Arnold Kling  

Inflating Away the Debt?

Sumner on Allison... Signaling and Jury Duty...

Joshua Aizenman and Nancy Marion write,

The estimated impact of inflation on today's debt/GDP ratio is larger than in the mid-1970s but not as large as in the mid-1940s. If inflation were 5% higher, the debt/GDP ratio would be about 20% lower, a debt ratio of 43.4% instead of 53.8%.

...Today, a much greater share of the public debt is held by foreign creditors - 48% instead of zero. This large foreign share increases the temptation to inflate away some of the debt. Another important difference is that today's debt maturity is less than half what it was in 1946 -3.9 years instead of 9. Shorter maturities reduce the temptation to inflate. These two competing factors appear to offset each other

Pointer from Tim Harford on Twitter. Read the whole thing. Some other points to consider:

1. We cannot inflate away the long-term problem posed by future Medicare and Social Security obligations that exceed future expected tax collections.

2. We do not know what the costs are of becoming a "serial defaulter." Suppose we get away with inflating away a big chunk of our debt this time. What will that do to the willingness of investors, particularly foreign investors, to finance future borrowing?

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COMMENTS (14 to date)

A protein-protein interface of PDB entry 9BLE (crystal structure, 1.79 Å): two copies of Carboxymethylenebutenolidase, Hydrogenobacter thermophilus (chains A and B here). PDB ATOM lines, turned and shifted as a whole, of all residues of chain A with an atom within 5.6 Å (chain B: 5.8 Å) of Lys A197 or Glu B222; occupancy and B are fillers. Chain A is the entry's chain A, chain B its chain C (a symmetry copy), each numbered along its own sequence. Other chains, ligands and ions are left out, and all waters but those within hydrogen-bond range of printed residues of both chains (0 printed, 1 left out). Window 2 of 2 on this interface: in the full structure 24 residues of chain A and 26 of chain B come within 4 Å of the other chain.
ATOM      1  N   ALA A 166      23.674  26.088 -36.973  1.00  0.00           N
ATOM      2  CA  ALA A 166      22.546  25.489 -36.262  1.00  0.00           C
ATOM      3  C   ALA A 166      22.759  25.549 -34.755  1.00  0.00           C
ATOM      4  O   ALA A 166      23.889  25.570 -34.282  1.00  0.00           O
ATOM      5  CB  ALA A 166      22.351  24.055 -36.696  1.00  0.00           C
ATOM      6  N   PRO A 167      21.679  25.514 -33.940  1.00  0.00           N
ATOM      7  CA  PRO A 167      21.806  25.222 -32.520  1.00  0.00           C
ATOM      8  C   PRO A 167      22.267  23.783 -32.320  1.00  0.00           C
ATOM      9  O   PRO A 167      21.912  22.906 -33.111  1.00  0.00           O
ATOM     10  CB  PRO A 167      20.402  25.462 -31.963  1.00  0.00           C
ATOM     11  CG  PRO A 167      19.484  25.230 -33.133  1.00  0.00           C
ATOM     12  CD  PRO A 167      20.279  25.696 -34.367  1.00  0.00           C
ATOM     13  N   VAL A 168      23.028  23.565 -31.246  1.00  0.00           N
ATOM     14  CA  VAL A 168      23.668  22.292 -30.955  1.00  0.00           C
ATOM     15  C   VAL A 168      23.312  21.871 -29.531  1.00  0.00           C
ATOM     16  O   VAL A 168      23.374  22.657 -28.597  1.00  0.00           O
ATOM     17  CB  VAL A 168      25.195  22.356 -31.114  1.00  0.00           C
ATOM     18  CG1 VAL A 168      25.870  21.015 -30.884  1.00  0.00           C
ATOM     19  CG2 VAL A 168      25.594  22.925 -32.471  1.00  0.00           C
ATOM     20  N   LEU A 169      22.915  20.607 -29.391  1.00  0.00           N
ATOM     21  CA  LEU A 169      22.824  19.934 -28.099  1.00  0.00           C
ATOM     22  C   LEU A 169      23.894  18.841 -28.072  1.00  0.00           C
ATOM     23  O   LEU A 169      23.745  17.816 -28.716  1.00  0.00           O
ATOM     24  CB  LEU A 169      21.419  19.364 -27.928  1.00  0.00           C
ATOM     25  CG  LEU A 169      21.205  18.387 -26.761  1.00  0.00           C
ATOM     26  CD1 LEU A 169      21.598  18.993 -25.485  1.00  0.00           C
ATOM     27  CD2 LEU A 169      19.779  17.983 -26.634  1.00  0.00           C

E. Barandiaran writes:

Sorry Arnold we know the costs of becoming a "serial defaulter". Just look at what happened in Argentina since 1951.
The distinction between the "stock" problem (the accumulated debt) and the "flow" problem (the expected deficits over many years) has been known for years. Some economists have yet to learn that it doesn't make much sense to solve the "stock" problem without solving first the "flow" problem.

MikeDC writes:

Would it really be a bad thing if investors becomes less willing to finance the government?

Jeremy, Alabama writes:

Your point #2 is the same as "Shorter maturities reduce the temptation to inflate."

Doc Merlin writes:

It gets even worse, than that. Employer health care mandates, act like minimum wages on employment, only unlike minimum wages they can't be inflated away.

Granite26 writes:

On the bright side, US debt becoming worthless would force a solution to the Social Security problem...

kiff writes:

#2: The typical consequence is loss of credit rating and high inflation.

Check out Israel's history with its Lira.

Alex J. writes:

Kiff, I think you mean Italy. I believe they still hadn't solved their "flow" problem. Mike's point is that perhaps dynamiting your ability to solve the stock problem, makes you more likely to solve the flow problem. Argentina and Italy do seem suggest perhaps not so much. Lenders seem peculiarly willing to do business with highly uncreditworthy countries.

Dan Weber writes:

Social Security benefits are indexed to wages, not prices, so we could bring them under control by destroying the economy.

Randy writes:

The answer to question 2 is, regime uncertainty, but that could be a positive. If the old regime is destroyed by its financial mismanagement, then no one will lend to it. But if the destroyed regime is replaced by a new regime with new and sound economic principles, and which holds true to those principles for a significant period of time, then it should be able to borrow. Unfortunately, the process may be cyclical. Power corrupts.

E. Barandiaran writes:

Alex J.,
To some extent you're right about the willingness of some lenders to deal with Argentina. You should know, however, that part of foreing lending was from official sources and another part from Argentinian sources (the recycling of domestic funds).